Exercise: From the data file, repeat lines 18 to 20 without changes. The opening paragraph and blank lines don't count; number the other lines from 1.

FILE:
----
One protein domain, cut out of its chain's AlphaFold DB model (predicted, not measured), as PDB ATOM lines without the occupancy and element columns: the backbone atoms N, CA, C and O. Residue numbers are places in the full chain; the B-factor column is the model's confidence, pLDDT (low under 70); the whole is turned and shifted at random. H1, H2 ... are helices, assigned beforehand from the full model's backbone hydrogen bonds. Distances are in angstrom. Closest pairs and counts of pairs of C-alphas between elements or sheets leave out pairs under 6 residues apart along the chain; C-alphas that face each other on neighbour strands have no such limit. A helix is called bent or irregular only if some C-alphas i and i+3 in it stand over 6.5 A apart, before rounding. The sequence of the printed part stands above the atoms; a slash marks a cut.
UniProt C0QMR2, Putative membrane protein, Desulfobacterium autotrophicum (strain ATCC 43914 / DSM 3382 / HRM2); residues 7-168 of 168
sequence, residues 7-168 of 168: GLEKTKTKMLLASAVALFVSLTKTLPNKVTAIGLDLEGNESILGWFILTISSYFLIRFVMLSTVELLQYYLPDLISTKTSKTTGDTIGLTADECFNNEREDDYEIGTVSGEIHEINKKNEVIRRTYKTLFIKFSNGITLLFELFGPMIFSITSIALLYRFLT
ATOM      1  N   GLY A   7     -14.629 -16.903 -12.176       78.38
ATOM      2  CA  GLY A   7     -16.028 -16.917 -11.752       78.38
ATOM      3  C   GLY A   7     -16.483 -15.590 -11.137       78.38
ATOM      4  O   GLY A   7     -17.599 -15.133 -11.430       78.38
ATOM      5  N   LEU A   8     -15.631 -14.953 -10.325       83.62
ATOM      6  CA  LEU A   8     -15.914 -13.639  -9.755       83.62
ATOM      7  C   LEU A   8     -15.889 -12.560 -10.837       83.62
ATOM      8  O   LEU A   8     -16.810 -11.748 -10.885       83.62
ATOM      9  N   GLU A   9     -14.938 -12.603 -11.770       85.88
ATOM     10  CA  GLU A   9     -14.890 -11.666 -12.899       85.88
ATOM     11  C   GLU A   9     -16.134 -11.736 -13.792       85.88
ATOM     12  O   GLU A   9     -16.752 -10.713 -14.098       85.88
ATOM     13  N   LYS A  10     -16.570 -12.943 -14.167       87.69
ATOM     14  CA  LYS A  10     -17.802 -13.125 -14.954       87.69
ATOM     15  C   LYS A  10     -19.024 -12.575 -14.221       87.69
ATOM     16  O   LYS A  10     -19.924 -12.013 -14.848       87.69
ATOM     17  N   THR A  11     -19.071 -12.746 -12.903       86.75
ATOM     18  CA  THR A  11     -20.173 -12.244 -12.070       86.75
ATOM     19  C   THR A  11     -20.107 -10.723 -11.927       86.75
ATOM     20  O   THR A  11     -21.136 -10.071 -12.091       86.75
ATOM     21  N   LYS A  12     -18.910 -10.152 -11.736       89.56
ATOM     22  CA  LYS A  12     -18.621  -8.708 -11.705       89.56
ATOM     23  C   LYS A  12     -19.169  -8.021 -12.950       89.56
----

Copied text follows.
ATOM     16  O   LYS A  10     -19.924 -12.013 -14.848       87.69
ATOM     17  N   THR A  11     -19.071 -12.746 -12.903       86.75
ATOM     18  CA  THR A  11     -20.173 -12.244 -12.070       86.75